Over the past two decades, Chicago’s economy appears to have become more like the nation’s in terms of the proportion of employment in each of the major economic sectors. Not only is the Chicago economy more diversified but, more importantly, there is much greater diversification in the sectors that are exporting goods and services and in the location of the markets for these exports. Chicago’s dependence on its hinterland (the Midwest) continues to play an important role, but exports to Canada, to Mexico and to emerging markets in Eastern Europe and Asia have allowed the local economy to assume a more involved role in the international community.
Thus, while the decline of a major sector can never be referred to as good news, the erosion of the manufacturing base in Chicago has been accompanied by the development of a service sector that has enabled the region’s economy to diversify in a way that may position it to be more competitive in the next decade than if it had remained dominated by manufacturing alone.
Tracking Midwest manufacturing activity
Manufacturing output index (1987=100)
|May||Month ago||Year ago|
Motor vehicle production (millions, saar)
|June||Month ago||Year ago|
Purchasing manager’s association: production index
|June||Month ago||Year ago|
Manufacturing output index, 1987=100
Manufacturing output in the Midwest continued to expand in May (up 1.7%), following the pattern set by the purchasing managers’ survey. May’s advance was markedly above the 0.7% gain in the nation, but more importantly represented a sustained improvement over a weak January and February for the newly revised and rebenchmarked MMI.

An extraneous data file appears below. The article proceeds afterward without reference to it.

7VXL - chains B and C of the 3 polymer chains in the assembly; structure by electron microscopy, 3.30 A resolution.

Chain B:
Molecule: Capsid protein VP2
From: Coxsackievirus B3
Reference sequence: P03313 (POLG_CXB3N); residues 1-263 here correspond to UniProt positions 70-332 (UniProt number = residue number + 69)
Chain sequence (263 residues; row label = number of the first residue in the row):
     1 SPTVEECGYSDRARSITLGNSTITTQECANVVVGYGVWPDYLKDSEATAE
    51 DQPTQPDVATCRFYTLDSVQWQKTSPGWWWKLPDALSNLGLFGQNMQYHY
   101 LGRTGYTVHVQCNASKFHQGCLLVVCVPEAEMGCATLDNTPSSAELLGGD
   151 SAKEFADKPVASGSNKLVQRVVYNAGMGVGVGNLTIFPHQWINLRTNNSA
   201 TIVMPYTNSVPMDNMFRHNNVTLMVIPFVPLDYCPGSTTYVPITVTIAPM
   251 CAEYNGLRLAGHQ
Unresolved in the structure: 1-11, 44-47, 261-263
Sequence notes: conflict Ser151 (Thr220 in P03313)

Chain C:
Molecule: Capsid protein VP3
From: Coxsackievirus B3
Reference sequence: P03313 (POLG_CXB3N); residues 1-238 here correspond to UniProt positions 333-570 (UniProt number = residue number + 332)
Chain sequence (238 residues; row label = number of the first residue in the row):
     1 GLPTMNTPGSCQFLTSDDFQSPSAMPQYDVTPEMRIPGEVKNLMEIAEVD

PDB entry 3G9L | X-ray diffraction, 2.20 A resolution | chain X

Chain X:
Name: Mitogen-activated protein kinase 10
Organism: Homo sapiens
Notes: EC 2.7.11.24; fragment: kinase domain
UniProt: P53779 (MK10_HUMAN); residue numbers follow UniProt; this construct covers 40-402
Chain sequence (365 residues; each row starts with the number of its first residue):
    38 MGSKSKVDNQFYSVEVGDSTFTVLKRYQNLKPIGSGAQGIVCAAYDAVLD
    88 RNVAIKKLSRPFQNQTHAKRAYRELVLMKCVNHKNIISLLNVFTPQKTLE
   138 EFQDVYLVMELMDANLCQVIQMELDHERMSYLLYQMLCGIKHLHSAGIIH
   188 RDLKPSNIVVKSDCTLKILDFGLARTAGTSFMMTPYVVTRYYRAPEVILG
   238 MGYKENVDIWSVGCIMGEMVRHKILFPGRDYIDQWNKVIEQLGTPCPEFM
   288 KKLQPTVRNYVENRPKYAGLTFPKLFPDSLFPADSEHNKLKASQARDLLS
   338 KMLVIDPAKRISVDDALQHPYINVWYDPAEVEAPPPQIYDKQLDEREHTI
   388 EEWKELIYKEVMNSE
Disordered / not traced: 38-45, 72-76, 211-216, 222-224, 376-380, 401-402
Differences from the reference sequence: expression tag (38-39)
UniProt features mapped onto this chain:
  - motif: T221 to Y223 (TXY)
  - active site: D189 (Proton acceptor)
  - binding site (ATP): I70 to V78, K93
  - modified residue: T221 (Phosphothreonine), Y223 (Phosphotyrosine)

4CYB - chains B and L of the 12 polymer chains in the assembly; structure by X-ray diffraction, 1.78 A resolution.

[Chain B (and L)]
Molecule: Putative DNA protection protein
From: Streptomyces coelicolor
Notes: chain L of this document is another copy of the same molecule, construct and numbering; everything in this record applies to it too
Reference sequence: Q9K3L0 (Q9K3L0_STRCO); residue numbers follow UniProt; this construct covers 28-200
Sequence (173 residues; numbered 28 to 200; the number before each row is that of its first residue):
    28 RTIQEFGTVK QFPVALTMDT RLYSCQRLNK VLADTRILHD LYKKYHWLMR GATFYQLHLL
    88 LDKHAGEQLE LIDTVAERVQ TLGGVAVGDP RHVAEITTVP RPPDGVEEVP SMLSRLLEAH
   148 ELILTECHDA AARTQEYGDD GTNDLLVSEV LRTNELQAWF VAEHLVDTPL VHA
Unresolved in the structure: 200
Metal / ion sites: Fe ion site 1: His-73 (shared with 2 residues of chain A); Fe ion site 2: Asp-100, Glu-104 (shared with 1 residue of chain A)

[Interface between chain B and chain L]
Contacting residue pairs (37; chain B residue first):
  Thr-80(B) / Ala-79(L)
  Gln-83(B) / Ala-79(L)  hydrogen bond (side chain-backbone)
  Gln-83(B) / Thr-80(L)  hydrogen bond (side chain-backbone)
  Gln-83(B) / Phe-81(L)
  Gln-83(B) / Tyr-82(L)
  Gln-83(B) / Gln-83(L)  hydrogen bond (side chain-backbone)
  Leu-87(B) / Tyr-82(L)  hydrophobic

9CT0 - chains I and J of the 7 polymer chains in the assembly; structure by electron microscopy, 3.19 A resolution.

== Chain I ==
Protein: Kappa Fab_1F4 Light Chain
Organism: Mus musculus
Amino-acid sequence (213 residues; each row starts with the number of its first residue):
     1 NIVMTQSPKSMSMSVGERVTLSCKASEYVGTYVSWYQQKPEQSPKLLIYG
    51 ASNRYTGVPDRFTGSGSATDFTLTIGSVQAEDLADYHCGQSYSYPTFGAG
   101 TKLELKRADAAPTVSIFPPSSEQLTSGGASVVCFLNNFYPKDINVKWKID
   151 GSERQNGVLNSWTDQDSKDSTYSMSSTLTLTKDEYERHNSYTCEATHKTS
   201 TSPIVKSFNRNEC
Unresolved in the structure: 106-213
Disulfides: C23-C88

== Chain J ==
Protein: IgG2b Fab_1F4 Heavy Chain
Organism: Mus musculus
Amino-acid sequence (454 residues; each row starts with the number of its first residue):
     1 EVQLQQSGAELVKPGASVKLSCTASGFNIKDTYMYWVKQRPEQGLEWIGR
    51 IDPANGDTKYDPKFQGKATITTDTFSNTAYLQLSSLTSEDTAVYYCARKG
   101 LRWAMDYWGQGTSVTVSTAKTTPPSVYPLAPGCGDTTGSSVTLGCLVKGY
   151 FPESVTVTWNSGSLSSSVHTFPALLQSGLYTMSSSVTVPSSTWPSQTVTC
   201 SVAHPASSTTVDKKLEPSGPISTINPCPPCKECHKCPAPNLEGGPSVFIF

The MMI has generally outpaced the IP since their common low in April of last year. With June auto production down slightly and widespread expectations that the IP declined in June, the MMI may soften in June. However, with the Midwest PMA for June posting expansion and planned auto production schedules for the third quarter almost 20% above year-ago levels, the MMI should trend up over the next several months.
1 The Regional Economics Applications Laboratory is a cooperative venture between the University of Illinois and the Federal Reserve Bank of Chicago focusing on the development and use of analytical models for urban and regional economic development.
2 The regional economy comprises the following six counties: Cook, Will, McHenry, Kane, Lake and DuPage.